Romans 8:6-8, King James Version (KJV)
6 For to be carnally minded is death; but to be spiritually minded is life and peace.
7 Because the carnal mind is enmity against God: for it is not subject to the law of God, neither indeed can be.
8 So then they that are in the flesh cannot please God.
Which leads us to the clear conclusion that college professors are personifications of Death. Somehow I don’t find that entirely implausible.
Bahnsen Burner runs a great blog at Incinerating Presuppositionalism, where he debunks presuppositionalist apologetics and the stupid Christians who push it. In this entry, he addresses one Chris Bolt, who wrote a rant against the principle that
It is wrong always, everywhere and for everyone to believe anything upon insufficient evidence.
I find this fascinating because this principle is so obvious and so straightforward that the idea of someone arguing against it seems strange at best. I mean, it is so obvious as to seem almost tautological (if there’s not enough evidence to believe something, then there’s just not enough evidence to believe in it!).
I am not going to address his whole entry, because Bahnsen Burner already did that very well. I did however want to dwell on a couple of points, because they seem so common. The first is the belief that epistemic propositions do not fulfill their own standard:
A self-refuting statement is a statement with a self-referential problem. A self-refuting statement not only refers to itself, but actually proves itself false! Remember Clifford’s claim that, “It is wrong always, everywhere and for everyone to believe anything upon insufficient evidence.”Clifford’s claim can be labeled with a “C,” so that C = “It is wrong always, everywhere and for everyone to believe anything upon insufficient evidence.” Now, why should anyone believe C? Or more to the point, what evidence is there for believing that C is true at all? The claim is certainly not self-evident, and it is difficult to imagine what sort of evidence might be offered in its favor. So according to the requirements of C, C must be rejected. And that is something like the aforementioned idea of a self-refuting statement. God has implanted beliefs in human beings that are not obtained in virtue of evidentialism.
This is Chris Bolt’s whole reasoning: he personally doesn’t see any evidence for C (presumably because it’s too “difficult to imagine,” and Bolt has a very meager imagination), therefore C is false. Well then, I officially declare the theory of relativity false because I personally see no evidence for it (GPS? I don’t need no stinkin’ GPS!). At another point in his entry he says:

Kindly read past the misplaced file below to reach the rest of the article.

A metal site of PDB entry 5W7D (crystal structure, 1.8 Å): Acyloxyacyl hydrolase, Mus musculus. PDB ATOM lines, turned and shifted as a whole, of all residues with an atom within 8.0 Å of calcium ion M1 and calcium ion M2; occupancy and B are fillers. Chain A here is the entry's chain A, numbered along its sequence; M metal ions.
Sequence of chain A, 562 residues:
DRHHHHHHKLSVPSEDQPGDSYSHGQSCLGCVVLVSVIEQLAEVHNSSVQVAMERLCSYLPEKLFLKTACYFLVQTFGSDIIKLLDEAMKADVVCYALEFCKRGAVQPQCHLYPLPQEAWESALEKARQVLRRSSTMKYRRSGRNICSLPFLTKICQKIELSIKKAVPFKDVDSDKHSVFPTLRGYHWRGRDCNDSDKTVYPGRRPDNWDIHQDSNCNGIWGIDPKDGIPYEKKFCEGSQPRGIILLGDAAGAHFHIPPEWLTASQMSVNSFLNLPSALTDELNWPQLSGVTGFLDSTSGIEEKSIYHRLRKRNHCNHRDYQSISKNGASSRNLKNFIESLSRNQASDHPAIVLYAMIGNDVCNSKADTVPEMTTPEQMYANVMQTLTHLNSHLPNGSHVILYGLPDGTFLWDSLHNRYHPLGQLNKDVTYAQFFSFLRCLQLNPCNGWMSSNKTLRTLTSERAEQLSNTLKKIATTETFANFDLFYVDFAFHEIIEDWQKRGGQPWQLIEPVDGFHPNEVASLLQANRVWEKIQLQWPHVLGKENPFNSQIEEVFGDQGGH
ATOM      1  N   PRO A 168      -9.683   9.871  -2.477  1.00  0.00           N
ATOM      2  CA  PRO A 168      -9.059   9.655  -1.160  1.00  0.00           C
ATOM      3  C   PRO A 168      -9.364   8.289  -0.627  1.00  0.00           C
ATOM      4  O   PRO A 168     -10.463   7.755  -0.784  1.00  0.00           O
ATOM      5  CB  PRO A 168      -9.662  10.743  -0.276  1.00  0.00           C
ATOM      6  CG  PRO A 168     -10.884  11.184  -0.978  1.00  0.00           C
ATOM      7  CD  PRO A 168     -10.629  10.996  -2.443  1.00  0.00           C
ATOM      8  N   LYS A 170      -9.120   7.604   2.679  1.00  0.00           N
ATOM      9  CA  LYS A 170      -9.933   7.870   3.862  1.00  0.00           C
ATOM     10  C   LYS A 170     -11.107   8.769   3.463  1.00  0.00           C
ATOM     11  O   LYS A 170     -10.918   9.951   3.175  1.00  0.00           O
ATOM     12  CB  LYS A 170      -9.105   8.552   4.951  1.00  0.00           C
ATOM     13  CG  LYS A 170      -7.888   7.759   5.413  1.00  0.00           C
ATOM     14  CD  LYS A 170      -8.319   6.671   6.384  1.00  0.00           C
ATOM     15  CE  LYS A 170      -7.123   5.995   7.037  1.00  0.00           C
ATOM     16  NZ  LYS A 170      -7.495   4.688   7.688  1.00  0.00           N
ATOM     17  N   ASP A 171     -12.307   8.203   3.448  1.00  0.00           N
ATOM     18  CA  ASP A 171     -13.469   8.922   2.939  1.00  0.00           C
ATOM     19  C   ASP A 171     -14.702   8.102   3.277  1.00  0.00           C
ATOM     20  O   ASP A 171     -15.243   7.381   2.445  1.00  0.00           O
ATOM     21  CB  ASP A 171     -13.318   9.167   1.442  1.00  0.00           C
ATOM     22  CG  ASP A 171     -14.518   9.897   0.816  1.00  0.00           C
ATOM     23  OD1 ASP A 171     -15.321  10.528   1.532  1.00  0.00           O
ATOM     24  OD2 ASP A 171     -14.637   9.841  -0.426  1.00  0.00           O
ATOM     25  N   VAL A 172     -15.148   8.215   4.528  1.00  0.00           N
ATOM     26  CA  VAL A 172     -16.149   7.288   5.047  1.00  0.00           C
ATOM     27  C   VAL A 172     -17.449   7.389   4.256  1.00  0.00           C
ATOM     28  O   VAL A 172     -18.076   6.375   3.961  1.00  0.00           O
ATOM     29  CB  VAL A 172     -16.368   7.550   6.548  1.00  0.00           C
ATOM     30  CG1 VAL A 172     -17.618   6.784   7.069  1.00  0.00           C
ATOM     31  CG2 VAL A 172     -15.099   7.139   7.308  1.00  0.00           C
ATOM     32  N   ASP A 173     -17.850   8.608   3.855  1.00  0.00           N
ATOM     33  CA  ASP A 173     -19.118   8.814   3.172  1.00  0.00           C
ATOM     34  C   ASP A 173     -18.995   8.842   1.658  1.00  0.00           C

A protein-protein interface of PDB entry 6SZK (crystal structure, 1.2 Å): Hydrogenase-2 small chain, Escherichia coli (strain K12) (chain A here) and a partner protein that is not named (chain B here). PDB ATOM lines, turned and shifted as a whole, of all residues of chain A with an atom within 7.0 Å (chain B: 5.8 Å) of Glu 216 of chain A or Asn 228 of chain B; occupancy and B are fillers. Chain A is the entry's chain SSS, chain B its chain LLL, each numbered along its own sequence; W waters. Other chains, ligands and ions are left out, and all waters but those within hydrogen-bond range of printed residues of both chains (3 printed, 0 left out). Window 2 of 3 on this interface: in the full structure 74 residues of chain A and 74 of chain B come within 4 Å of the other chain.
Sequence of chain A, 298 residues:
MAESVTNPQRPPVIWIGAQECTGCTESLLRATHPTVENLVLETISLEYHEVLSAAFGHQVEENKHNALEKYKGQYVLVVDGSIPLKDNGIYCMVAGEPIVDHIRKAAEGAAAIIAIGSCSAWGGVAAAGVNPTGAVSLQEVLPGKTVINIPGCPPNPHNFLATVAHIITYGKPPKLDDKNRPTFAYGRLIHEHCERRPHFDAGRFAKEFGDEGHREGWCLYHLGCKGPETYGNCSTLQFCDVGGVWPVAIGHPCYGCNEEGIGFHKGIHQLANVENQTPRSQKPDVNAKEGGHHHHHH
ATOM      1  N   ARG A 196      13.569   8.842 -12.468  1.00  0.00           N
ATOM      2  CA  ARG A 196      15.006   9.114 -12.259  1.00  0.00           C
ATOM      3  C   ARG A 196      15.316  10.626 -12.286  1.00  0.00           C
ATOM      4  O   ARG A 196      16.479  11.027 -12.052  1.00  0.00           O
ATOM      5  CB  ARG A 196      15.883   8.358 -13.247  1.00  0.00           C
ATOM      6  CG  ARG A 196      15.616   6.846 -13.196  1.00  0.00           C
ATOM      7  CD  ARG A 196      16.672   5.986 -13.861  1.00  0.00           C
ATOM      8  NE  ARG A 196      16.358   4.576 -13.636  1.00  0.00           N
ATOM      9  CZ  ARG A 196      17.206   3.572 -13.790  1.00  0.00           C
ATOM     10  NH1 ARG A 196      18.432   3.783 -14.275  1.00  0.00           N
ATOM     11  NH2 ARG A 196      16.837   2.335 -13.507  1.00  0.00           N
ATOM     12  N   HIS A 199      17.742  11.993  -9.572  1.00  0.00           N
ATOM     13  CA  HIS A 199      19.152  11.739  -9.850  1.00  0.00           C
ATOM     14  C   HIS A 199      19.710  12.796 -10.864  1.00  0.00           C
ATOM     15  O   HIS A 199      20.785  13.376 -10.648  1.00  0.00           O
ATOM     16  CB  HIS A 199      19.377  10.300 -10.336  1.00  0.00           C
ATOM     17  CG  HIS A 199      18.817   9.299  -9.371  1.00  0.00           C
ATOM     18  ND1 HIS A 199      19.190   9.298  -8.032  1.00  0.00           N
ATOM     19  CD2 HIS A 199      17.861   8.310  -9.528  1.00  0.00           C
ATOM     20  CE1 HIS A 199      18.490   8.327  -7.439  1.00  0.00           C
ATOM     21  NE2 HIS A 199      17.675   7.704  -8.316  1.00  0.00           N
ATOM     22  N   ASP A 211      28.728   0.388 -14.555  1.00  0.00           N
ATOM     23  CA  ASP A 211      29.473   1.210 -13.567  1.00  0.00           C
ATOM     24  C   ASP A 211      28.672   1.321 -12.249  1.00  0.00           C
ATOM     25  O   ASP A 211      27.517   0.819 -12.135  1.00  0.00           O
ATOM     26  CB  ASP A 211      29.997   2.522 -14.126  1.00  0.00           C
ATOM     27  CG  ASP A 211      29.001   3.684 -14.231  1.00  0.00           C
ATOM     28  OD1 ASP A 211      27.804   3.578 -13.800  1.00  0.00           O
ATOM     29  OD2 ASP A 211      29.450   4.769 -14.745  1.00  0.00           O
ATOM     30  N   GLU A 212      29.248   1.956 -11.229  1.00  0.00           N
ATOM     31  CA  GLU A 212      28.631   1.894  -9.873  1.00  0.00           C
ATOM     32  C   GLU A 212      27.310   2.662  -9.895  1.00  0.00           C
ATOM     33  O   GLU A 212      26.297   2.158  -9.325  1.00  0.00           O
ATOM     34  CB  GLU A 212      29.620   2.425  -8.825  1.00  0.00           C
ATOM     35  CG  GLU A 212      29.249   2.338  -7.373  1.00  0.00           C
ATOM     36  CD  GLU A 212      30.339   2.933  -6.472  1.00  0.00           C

The point is that the background, experiences, evidences, inclinations, and the like that a person brings to the evidence actually serve to affect how one views the evidence.
Obviously C is self-evident, because evidence is already defined as that which tends to prove or disprove something. That’s not the difficult part, and it’s hard to see why Bolt strains at gnats in this fashion. The difficult part of epistemology is to determine what counts as evidence, and as evidence for what.
But let’s use his argument against him. Did God implant the belief in us that God implanted beliefs in our brain? Because I sure don’t believe that. So why should I think Bolt’s alternative principle that “God implants beliefs in us” is true?
Bolt’s reply seems to be to present many different lines of evidence in his entry. This is self-contradictory, since he’s made it clear that he doesn’t believe in evidence. So now we are treated to the bizarre spectacle of a Christians who doesn’t believe in preponderance of evidence trying to convince us of this by presenting a preponderance of evidence. Is this another Christian “do what I say not what I do”?
Many Christians try to do the whole “you can’t trust your senses” or “you can’t trust epistemology” routing, not realizing that they are cutting their own head. They resent human reasoning because it doesn’t lead to God-belief as they wish it would, but without human reasoning they have nothing. Even if God somehow beamed thoughts into people’s heads, we would still need human reasoning to distinguish between God-beamed thoughts and subconscious thoughts, so that leads us nowhere.